Feingold has detailed lists of the preservatives--we just shop at Whole Foods, though it isn't quite the same, it works for us--and more choices, since we already must eliminate milk, wheat, and peanuts.

http://www.kirkmanla...enol_bp835.html

VERY HIGH
Apricots
Berries and Cherries
Orange and Tangerine
Pineapple
Red grapes
Tomatoes
Peppers
Mint
Anise (licorice)
Olives
Dill

HIGH TO MODERATE
Apples
Grapefruit
Peach and mangos
Watermelon
Broccoli and spinach
Carrots
Lettuce and chinese vegetables (except iceberg/low)
Most nuts and seeds
Onion


LOW TO NEGLIGIBLE
Bananas
Pears
Cabbage
Celery
Potatoes
Fats and Oils
Sugars
Soy Milk

#4 art

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Posted 03 February 2005 - 10:52 AM

Thankyou very much for the responses and info. From what i gather from reading is, if i increase his raw veggy and fruit intake that will increase his enzymes naturally. Supplementing his enzymes will make that easier? Or should i disregard an increase in tics from fruit for the over all benefit that the fruit will ultimately bring? In other words cure the body and the body will cure the mind.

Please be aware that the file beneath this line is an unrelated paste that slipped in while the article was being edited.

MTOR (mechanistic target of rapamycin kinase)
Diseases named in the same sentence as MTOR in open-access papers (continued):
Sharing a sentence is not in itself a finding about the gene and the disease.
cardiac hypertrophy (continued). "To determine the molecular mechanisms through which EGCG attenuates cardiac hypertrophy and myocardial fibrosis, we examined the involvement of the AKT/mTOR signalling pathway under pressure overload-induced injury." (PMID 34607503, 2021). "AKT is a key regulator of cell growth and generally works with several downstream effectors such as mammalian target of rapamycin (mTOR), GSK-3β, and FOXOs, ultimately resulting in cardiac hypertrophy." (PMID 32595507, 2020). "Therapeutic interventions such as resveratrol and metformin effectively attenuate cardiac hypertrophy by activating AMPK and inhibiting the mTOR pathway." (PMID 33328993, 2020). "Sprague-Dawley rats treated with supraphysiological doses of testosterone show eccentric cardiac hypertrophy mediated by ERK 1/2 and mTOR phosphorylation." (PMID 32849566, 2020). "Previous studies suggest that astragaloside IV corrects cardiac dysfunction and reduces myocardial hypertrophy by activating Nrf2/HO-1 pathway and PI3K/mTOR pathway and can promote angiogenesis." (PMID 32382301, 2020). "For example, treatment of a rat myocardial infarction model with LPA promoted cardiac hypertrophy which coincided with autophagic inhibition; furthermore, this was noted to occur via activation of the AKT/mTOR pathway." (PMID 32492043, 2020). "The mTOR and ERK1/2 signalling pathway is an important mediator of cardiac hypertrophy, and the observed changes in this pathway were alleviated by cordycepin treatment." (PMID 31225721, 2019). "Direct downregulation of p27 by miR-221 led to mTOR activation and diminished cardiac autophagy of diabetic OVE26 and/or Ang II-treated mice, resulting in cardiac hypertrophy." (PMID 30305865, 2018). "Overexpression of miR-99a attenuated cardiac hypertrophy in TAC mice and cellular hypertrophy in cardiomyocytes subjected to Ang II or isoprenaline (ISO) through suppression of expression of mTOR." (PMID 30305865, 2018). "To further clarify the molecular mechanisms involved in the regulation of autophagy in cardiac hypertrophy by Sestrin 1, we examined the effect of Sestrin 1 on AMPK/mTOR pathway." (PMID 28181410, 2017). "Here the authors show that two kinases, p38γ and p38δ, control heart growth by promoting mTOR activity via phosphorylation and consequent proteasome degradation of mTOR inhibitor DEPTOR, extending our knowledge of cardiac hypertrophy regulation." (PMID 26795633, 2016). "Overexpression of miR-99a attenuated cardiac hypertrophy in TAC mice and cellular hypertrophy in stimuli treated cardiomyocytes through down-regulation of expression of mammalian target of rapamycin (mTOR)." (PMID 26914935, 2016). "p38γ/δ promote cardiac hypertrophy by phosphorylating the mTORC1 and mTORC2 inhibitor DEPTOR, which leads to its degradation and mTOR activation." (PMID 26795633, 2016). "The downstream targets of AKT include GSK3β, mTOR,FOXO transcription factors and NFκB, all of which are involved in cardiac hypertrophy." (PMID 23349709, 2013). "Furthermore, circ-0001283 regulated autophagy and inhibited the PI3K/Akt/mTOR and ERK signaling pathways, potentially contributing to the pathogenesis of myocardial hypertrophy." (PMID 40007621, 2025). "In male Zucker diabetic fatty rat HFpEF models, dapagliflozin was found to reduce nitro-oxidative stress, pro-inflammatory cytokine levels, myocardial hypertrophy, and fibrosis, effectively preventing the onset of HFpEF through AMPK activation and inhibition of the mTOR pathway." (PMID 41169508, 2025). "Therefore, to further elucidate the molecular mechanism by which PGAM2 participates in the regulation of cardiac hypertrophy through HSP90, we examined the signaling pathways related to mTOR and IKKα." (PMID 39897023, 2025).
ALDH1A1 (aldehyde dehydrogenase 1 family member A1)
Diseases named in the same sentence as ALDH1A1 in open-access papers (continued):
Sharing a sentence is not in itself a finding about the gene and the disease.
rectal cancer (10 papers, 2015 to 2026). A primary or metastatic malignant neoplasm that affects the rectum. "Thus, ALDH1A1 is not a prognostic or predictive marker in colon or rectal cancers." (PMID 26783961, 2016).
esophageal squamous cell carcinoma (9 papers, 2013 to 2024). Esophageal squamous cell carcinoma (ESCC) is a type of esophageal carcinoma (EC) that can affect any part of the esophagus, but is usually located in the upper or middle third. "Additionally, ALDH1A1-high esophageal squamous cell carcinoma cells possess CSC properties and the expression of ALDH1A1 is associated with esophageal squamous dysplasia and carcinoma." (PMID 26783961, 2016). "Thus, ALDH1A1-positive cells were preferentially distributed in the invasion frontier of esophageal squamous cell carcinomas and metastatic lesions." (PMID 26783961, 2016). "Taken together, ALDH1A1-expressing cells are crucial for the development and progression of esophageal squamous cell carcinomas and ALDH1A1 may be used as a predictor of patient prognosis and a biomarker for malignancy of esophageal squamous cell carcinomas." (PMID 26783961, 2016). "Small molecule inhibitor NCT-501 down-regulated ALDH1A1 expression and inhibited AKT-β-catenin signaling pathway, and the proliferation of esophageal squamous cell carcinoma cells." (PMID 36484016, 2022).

After speaking with his teacher yesterday I find that he has difficulty focusing and taking instructions. He is very well behaved, tries to do well, but i think his inabillity to focus is causing him stress. Is this something that an Amino acid sup might help with? I just started giving him DHA Junior by Nordic naturals. And a good Multi. He seemed to get the runs from DHA im not sure if that was caused by the strawberry flavoring. Thats the reason for the Sal question. Thanks Again

#5 Claire

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Posted 03 February 2005 - 11:37 PM

Hi Art,

You haven't given much history on your son. How old is he? Why do you think salicylates is an issue? Diarhea could be to the oil--it can act as a laxative a bit.

Have you seen if he gets diarhea from a plain strawberry?

There are two ways to assess sals and enzymes that I can think of...others may have other ideas.